Vendor or VAR: which is the right choice for you?

When looking at purchasing retail technology, you can work directly with a vendor, or you can work with a Value-Added-Reseller (VAR).  Let’s look at the example of point of sale software.  There are many vendors who are selling a cloud POS solution that you can buy directly from the vendor.  But you also have the option of buying this same product from a VAR.  Which is the right choice for your business?  Let’s look at a few things you might want to consider:

1. Pricing

For many years there were complicated server-based on premise solutions that required you to purchase through a VAR because they were complicated to implement and maintain. There has been a significant shift in the industry toward cloud-based software that does not require the advanced technical knowledge of the past.  When this shift happened, software vendors started offering direct sales of their products to end users.  Does this method mean I’m saving money on the purchase of their software?  No.  If you buy the product from a VAR, you pay the same price that you would with the vendor, and the vendor will give the VAR a small commission on the sale.  Some vendors give the VAR the choice of selling the product as an affiliate – meaning no support after the sale, or selling the software as a reseller – meaning you will receive support from the reseller rather than the vendor after the sale.

2. Advanced Support

If you choose to purchase software directly from the vendor, they will most-likely have some type of support for you if you run into a problem.  Some vendors offer free support and some vendors are charging for their support.  This is where working with the vendor versus a VAR takes a different path.  Vendor support is there to make sure the software is functioning the way it is intended, and if it isn’t, they will fix it.  But what happens if you’re trying to accomplish something in your business with this software and you’re not able to figure it out on the surface?  A VAR can offer more choices and advise you on the impacts of each choice.

What if you would like to customize your software to add a certain feature or functionality?  A VAR can do development work for you to make your software really sing for you.  And many times they can import or export things like customer lists for you which vendor support typically does not offer.

A VAR can also offer support on how all of your retail technology works together.  For example, how do you get your POS system to work with your ecommerce system?  And how do both of these work with your accounting system?  Your VAR has a higher level of understanding on how to make these integrations work seamlessly.

And how does all of this software work with your hardware?  Good question!  Sometimes it’s not just plug-and-play with retail technology.  Barcode scanners need to be programmed correctly.  Credit card readers need attention.  Receipt printers have needs too.  The VAR has worked with all of this technology and can make sure everyone plays nicely together!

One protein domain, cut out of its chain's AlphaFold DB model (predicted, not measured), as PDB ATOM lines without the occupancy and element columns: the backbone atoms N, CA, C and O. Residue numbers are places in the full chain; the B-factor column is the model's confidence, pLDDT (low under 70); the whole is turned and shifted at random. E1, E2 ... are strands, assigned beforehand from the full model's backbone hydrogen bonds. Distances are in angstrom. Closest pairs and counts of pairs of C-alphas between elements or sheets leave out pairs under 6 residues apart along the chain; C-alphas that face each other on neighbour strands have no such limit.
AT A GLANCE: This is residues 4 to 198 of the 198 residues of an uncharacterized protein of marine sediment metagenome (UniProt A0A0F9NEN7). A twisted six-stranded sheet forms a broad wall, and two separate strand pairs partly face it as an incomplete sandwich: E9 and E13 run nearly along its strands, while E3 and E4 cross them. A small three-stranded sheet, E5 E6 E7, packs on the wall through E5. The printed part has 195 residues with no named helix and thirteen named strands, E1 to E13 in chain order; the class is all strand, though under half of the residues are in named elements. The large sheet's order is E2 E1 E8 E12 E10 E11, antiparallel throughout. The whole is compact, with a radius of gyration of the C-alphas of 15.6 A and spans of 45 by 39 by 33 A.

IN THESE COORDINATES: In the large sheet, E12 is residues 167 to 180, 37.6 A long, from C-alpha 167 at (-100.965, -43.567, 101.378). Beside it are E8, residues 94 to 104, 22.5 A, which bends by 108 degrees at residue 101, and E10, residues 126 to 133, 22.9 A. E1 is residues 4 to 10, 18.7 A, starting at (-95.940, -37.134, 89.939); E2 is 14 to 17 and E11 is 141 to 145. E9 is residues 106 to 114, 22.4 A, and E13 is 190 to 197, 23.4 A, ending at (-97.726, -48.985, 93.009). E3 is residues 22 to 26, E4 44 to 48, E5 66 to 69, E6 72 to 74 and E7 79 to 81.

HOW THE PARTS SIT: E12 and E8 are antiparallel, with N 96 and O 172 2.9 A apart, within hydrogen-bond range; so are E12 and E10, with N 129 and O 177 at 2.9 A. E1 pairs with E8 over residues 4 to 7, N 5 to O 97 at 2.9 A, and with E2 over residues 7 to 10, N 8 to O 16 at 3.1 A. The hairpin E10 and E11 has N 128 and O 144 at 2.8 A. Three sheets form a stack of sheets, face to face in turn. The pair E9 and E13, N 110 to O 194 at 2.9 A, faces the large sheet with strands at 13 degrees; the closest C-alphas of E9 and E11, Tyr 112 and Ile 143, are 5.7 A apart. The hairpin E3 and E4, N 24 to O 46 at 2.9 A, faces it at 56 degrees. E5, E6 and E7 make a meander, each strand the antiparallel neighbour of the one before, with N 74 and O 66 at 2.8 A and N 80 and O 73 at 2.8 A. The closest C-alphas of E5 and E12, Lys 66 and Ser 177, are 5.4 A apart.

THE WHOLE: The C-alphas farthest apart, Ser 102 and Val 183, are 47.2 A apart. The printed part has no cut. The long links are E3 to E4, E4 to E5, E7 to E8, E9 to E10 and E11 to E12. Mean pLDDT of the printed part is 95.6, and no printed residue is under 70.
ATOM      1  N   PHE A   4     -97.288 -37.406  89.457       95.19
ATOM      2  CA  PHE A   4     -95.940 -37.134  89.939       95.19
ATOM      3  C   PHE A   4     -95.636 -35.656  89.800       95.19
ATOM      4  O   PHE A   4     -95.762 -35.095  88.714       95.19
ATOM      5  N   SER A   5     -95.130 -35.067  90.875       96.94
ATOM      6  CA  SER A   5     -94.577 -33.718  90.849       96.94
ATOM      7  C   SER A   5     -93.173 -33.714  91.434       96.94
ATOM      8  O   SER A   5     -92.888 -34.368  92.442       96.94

Another feature of working with a good point of sale VAR is the ability to assist with network issues. Am I PCI-compliant?  Is my data being backed up on a consistent basis? What happens if my internet goes down, I have lost files or worse yet, I’ve been hacked?  Your VAR is an invaluable resource for all of these network-related issues.  You might have another vendor that works with you on your network, but it’s nice to be able to make one call to a VAR that can handle all of your advanced support needs.

3.  Consultation

An added feature that you don’t find with a software vendor is the ability to provide consultative services for you.  What are the industry best practices that you should be using in your business?  Don’t expect your online chat source to be informed on anything other than the software.  What has worked well or not worked out for other retailers?  How do I set up a loyalty program?  How do I handle drop-shipping?  What are the most important reports I should be relying on to make the best decisions?  Are there any trends that I should be following in retail?  How can I enable my employees to be more effective?  How can make sure my business is safe and compliant so we don’t suffer from a security breach?

There are a wide range of topics that a vendor is not going to offer advice for that a VAR can help with. You might not need these services right away during implementation of a new system, but once you’re up and running you might want to explore some of these with your VAR.

4. ExperienceA VAR is an industry professional who has seen many things throughout the years.  It saves time to work with someone who understands retail instead of having to research each piece of the pie.  Take advantage of all of the past implementations, support issues and quirks that your retail VAR has been through before. Many times the support you receive from the vendor will not have anywhere near the amount of experience they might need to solve a problem.  It’s nice to be able to work with someone who is consultative, responsive and builds a relationship with you – someone who genuinely likes to help people solve problems.    Oftentimes a VAR is a small business owner just like you. It’s nice to know that your business is supporting another small business.  Over time you will have the security of knowing that you have a “go-to guy” who is looking out for your best interests.  And once you have this relationship, you can go back to doing what you do best – running your business!

Vendor or VAR: which is right for you?

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